While we breathe a lot of nitrogen as part of the air, the pure gas is dangerous. It can replace oxygen from the air, acting as an asphyxiant element. Liquid nitrogen is especially risky to handle because at room temperature it can turn into gas and make the air un-breathable. This is why ventilation is essential when liquid nitrogen is used. Divers can also suffer from decompression sickness, which is a condition caused by this gas. After sudden depressurization, bubbles of nitrogen accumulate in the blood, which can have very dangerous consequences, including death.

Ammonia (NH3) is probably the most important compound that includes nitrogen. Nitrogen reacts with hydrogen as part of the so-called Haber-Bosch process, which produces the colorless gas ammonia. It has a very strong and unpleasant smell but it is quite useful in industry, especially as part of nitrogen fertilizers. This is the use for more than 80% of the ammonia produced today. However, it is also an ingredient in cleaning solutions, textiles, pesticides, plastics and dyes, as well as an effective refrigerant gas.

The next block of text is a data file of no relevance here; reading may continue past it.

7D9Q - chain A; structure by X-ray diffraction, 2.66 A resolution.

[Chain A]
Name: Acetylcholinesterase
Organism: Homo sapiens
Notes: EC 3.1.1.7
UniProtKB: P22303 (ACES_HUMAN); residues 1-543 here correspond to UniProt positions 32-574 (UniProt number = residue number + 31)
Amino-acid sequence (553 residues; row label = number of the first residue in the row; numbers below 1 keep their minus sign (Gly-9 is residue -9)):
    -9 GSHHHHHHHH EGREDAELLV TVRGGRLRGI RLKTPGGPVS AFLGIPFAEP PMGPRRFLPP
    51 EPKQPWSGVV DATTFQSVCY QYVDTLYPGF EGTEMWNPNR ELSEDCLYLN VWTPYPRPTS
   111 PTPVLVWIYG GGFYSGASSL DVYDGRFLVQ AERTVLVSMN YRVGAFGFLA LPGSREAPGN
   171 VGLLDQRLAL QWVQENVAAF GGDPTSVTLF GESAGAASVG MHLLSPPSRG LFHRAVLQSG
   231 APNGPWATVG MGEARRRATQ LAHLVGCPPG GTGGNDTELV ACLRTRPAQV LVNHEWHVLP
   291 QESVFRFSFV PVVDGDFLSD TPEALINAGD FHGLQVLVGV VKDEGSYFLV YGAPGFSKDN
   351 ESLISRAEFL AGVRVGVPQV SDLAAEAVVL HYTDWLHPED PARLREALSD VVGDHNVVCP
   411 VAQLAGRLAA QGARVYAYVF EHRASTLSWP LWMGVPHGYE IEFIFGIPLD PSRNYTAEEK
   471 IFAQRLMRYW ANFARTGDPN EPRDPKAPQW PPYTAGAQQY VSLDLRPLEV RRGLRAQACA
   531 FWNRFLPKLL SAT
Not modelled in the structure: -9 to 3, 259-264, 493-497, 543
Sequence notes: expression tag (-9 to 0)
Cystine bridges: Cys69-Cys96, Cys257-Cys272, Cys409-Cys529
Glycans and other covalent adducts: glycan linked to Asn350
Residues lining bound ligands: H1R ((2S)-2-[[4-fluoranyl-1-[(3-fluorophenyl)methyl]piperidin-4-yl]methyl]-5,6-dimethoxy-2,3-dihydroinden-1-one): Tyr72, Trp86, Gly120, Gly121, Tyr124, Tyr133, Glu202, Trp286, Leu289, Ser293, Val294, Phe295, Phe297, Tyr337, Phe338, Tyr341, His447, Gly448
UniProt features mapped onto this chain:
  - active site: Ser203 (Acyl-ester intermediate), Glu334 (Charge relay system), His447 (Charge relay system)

The stars produce nitrogen through a process named fusion and eventually a large amount reaches the Earth's atmosphere. Both in terms of weight and volume, nitrogen makes up most of the atmosphere. It is also widespread in the whole universe, being considered the seventh most common chemical element by mass. Nitrogen is an essential part of nucleic acids, proteins and other molecules that are critical for organic life. Animal waste also has a large amount of nitrogen, in the form of uric acid, urea or ammonia.

Nitrogen is a strange element; even if it's harmless in the atmosphere it can be dangerous in pure form. Pure nitrogen replaces oxygen molecules in the air, making human breathing impossible. Inhaling the pure gas quickly leads to asphyxiation, as well as a dangerous condition known as decompression sickness, which is common in divers. It is a potentially fatal problem that is caused by the presence of nitrogen bubbles in the blood stream, usually as a result of surfacing too fast.

In normal conditions, 78.1% of our atmosphere consists of nitrogen. However, it is a lot rarer in the crust, which contains the same amount as the one of rare metals like lithium, niobium or gallium. Some minerals that include nitrogen are known, especially saltpetre (also known as nitre or potassium nitrate) and sodium nitrate (alternative names sodanitre or Chilean saltpetre). In the 1920s, the industrial production methods of ammonia and nitric acid were discovered, making these minerals less important.